LETTER FROM L.A.: ATA disagreement; fun and
funding at yard sales
copyright 2002, Jim Chevallier
did New York union members react to the recent defeat of the ATA proposal by
SAG members? Certainly the issue’s been red-hot out here. Should the union
accept an agreement that many feels make actors vulnerable to their agents and
the production companies the latter want to invest in, or should it risk seeing
agents simply walk away from their franchises?
When the vote was in, it turned out many
members were willing to take the risk. Several ‘middle-class’ actors – that is,
those who actually eke out a living on-camera, however precarious – had
supported the agreement, and there’s good evidence that one of them posted the
following anonymous response on the Web:
You all make me want to hurl - ...how fast many of the most
vocal opponents of the ATA proposal - Richard Dreyfuss, Jason Alexander, Kent
McCord, etc...how fast [will] they step up to the plate on Monday morning and
fire their now non-franchised agents. Because if they don't, they're in violation
of SAG Rule 16a...and dickwad McCord has been screaming like a f***ing harpie
about how we've got to enforce 16a now.
They won't fire their agents. And what about you people here? How many of you
gonna stand by your union or die by walking away from your agents?
Watch the sh** hit the fan now you goddamned f**ing idiots.
Hm. Just a little anger there.
Bearing in mind that this highlights
another dichotomy: between the huge percentage of SAG members who simply don’t
work, and so approach these issues from a necessarily theoretical stance, and
that small group whose livelihood depends on these decisions. The latter have
already resigned themselves to scale + 10 for most jobs (no more negotiating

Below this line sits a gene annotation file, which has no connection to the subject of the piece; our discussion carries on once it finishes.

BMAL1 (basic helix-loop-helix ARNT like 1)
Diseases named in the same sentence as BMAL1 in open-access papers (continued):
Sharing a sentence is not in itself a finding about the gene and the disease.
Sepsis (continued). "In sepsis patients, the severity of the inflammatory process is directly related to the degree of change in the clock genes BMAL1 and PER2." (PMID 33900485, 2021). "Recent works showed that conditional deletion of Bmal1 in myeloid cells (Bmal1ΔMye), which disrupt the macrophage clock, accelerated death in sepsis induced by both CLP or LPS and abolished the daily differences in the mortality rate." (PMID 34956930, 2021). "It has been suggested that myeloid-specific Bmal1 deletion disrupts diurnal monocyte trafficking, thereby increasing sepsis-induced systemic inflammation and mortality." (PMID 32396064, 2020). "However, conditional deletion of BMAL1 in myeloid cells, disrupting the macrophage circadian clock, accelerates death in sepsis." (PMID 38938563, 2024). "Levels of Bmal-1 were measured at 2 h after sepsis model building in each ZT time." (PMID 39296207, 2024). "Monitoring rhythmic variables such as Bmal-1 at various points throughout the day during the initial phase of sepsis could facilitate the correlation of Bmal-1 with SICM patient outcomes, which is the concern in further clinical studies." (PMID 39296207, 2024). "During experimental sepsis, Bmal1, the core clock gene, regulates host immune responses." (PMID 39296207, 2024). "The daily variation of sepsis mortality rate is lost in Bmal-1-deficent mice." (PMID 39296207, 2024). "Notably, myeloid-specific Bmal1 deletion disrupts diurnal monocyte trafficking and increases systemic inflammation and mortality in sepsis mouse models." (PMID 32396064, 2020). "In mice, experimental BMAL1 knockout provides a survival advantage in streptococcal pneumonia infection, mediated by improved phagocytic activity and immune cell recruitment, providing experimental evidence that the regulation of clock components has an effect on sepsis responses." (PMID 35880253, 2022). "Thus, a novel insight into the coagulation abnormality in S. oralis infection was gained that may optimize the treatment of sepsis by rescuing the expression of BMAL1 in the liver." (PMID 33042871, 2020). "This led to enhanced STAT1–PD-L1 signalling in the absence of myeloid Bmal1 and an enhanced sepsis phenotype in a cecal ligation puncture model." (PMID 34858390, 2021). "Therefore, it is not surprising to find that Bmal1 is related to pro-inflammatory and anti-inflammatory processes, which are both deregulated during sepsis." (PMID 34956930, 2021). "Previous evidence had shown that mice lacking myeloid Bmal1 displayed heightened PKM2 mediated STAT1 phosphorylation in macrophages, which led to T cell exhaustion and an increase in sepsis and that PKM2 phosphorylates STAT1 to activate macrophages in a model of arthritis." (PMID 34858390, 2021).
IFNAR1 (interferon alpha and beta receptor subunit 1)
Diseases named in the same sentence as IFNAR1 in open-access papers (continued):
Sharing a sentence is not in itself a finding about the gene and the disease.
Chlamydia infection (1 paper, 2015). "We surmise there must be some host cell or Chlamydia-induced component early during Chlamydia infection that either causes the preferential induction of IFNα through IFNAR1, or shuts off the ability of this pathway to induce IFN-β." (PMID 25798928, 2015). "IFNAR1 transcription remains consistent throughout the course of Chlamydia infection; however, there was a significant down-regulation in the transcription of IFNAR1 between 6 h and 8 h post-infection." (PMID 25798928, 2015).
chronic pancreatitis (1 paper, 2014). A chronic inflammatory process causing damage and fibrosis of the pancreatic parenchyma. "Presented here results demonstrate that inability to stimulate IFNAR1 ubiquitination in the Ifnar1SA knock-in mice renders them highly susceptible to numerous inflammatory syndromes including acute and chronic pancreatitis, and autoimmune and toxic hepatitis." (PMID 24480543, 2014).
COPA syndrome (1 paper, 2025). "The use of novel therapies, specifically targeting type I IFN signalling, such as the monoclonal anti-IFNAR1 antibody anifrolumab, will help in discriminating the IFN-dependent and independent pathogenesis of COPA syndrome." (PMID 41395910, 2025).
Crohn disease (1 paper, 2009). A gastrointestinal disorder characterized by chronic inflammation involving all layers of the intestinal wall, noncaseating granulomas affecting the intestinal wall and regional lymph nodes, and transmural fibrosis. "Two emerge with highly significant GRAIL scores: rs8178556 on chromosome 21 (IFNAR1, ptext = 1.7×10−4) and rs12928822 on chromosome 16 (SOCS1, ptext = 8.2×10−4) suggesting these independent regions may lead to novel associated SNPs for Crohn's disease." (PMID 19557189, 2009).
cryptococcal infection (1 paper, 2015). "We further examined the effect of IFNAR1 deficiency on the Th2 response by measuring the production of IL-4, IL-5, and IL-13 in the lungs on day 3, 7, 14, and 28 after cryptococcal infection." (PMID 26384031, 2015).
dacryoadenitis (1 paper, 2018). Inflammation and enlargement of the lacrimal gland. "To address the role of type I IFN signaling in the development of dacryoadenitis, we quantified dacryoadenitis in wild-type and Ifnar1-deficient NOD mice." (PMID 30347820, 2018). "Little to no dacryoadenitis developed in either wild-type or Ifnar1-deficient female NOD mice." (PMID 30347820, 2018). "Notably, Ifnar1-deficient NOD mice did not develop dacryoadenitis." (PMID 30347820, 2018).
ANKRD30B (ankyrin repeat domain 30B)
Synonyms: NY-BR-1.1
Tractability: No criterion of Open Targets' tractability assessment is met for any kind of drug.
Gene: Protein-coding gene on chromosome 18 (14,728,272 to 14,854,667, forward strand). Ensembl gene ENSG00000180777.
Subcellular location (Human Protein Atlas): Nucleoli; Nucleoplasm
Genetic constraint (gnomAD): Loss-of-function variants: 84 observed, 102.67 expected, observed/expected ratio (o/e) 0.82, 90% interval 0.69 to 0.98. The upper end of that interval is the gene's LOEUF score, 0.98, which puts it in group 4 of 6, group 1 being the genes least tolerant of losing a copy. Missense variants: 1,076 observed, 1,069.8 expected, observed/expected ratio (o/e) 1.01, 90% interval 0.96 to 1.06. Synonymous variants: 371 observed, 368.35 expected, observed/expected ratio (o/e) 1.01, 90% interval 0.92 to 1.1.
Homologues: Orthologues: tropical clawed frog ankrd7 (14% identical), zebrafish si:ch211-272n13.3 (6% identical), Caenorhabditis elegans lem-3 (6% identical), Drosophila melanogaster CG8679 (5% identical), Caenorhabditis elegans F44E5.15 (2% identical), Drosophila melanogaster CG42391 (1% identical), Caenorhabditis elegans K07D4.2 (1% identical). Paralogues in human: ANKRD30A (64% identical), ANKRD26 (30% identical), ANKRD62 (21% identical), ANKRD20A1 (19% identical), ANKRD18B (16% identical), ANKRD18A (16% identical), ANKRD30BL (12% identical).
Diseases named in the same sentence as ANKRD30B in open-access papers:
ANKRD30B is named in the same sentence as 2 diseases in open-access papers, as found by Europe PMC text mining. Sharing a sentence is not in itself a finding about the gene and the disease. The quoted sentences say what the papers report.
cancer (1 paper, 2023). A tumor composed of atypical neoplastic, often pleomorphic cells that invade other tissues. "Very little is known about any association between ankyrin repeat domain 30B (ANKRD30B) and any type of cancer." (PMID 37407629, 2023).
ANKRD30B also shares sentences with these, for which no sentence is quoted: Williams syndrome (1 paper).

up) and many were resigning themselves to working for production companies
owned by their agents.
Agree or disagree with the
quasi-anonymous poster here, I think we have to sympathize with the real
anguish that underlies this outcry. Because such people have been getting
squeezed for years now.
My theater company’s latest funding
effort was very L.A.: we held a yard sale.
In Upstate New York, I was used to
these. But of course it’s harder to hold them in Manhattan. The fact that
they’re such an integral part of L.A. life highlights how different a ‘city’
L.A. is. Because, compared to New York or Boston, it’s really a conglomeration
of suburbs, and so has lots of lawns and garages. As well as a lot of turnover.
People come out to ‘try’ L.A., give up
after a year or two, and head back to where there’s more weather and less
actors. As a result, newcomers can generally furnish their digs with near-new
furniture sold by those leaving.
It helps too that the skies are almost
always sunny. So ‘doing’ the yard sales is a popular week-end activity. It’s
free (if you can resist spending) and a good way to meet people (directors and
producers have yard sales too.) For newcomers, it’s also a fun way to get to
know L.A. I’ve found streets I never knew existed, just following those ‘Yard
Sale Today!’ signs. And strolled into houses I’d barely dare to glance at
Yes, and bought a lot of junk. But
junk’s not a problem. Because you can always sell it. At your next yard sale.